Five Russian Foods to Celebrate This Great Nation

Shutterstock / Tatiana Volgutova

Russia is an incredibly diverse place. Covering parts of two continents, it’s home to a vast array of cultures. If you’re of Russian heritage or you just want to get better acquainted with this part of the world, it’s easier than ever to find ways to fill your plate with specialities Russians have enjoyed for centuries. Many Russians have brought their cuisine with them as they’ve travelled. Pop into a restaurant to try these time honoured traditions from excellent cooks. Or, take the time to make your own version at home. A few simple ingredients and you’re on the way.

Beef Stroganoff

Beef Stroganoff is the namesake of the Stroganov family and their gift to culinary history. It’s eaten all over Russia. This famous dish is composed of chopped pieces of beef. They’re sauteed in a butter sauce to which sour cream, white wine, onions and local Russian mustard is added. Once the whole thing is completed, it’s spooned over large egg noodles. You can make it at home with a few basic ingredients. This is one that’s good for a winter night when you want something truly filling.

Borscht

Few things are more essentially Russian than this lovely magenta soup. Beets are grown all over Russia. They are turned into a soup with thick chunks that is kept on top of the stove until the flavours merge into one. Stock from beef bones is gently simmered for several hours. The basis of the soup is the beet but other root vegetables are added for a warmer, richer flavour. Carrots, cabbage and potatoes may also go into the pot. Once it’s done, it can be served cold or hot. For even more rich flavour, many Russians throw in a nice teaspoon of sour cream.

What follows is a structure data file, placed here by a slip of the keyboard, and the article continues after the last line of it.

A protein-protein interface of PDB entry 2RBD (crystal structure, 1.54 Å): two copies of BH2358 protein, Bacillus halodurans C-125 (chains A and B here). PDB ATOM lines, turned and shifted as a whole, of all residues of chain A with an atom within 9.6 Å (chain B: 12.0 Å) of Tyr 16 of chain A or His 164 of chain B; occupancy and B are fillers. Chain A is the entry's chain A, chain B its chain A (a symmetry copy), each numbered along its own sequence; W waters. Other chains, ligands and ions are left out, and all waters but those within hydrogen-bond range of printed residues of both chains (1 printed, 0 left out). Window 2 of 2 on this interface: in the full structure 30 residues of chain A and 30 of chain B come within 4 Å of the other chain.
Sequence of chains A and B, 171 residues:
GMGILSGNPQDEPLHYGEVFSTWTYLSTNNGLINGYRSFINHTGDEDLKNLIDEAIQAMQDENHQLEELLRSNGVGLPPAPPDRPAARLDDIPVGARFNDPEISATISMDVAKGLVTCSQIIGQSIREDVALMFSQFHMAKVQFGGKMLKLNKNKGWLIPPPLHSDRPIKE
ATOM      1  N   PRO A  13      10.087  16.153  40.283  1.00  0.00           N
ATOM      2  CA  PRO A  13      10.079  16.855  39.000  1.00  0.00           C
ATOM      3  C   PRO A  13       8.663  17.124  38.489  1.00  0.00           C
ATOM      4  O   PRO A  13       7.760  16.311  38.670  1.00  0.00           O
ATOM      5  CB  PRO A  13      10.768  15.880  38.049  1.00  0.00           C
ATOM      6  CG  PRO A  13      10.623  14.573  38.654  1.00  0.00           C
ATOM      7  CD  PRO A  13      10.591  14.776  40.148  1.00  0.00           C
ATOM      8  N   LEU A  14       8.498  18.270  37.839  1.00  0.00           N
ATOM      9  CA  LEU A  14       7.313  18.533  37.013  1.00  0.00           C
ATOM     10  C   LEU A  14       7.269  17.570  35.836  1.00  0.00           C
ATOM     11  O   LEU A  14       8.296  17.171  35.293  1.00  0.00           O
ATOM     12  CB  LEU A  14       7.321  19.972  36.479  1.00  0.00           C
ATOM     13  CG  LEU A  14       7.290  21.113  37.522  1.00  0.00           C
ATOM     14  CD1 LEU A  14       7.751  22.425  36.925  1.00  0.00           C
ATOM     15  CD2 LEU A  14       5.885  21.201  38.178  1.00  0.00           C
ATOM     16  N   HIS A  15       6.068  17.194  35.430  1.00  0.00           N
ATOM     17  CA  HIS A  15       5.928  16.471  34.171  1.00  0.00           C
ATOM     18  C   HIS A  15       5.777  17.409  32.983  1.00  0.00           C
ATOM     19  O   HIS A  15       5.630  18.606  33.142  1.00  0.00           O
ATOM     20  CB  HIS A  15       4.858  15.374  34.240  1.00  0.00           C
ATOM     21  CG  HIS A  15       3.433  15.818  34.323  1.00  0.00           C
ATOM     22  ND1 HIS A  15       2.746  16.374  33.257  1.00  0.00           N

Golubtsy

Also known as stuffed cabbage, this is about the use of Russian ingredients brought to perfection. Cooks take beef that might otherwise be tough and reduce it down until it’s tender in the mouth. It’s then stuffed into boiled cabbage leaves. Russians love to serve it on top of a base of tomato sauce but you can decide to opt for something with a bit more bite. A bit of sour cream is usually added to the sauce but can be left out if you’d like lighter possibilities. Serve it cold during the summer or warm for a winter’s lunch.

Pelmini

Russians love these thick, hearty dumplings. These all start with a thin coating of unleavened dough. Expert Russian cooks stretch them until you can practically see through the results. Dough forms the basis for many types of fillings. Many Russians love them with all kinds of meat. They add finely chopped onions and a splash of equally finely chopped dill. If you prefer something lighter, you can bring in wild mushrooms you’ve gathered or brought on the store-bought versions. The dough wraps easily around the filling. A light cooking and you’ll have something right on a cold day.

Pirozhki

Pirozhki are rather like the older brother of the pelmini. Here, the dough is much thicker. The goal is to provide the ideal base that can stand up to the filling and serve to complement it. Fillings like ground beef, potatoes and cheese are quite common. People can find them baked in large trays in many large Russian cities. It’s also common to see them quickly flash-fried for a delightful snack in the middle of the day. Many places offer them with different kinds of fruit fillings that take advantage of the Russian summer.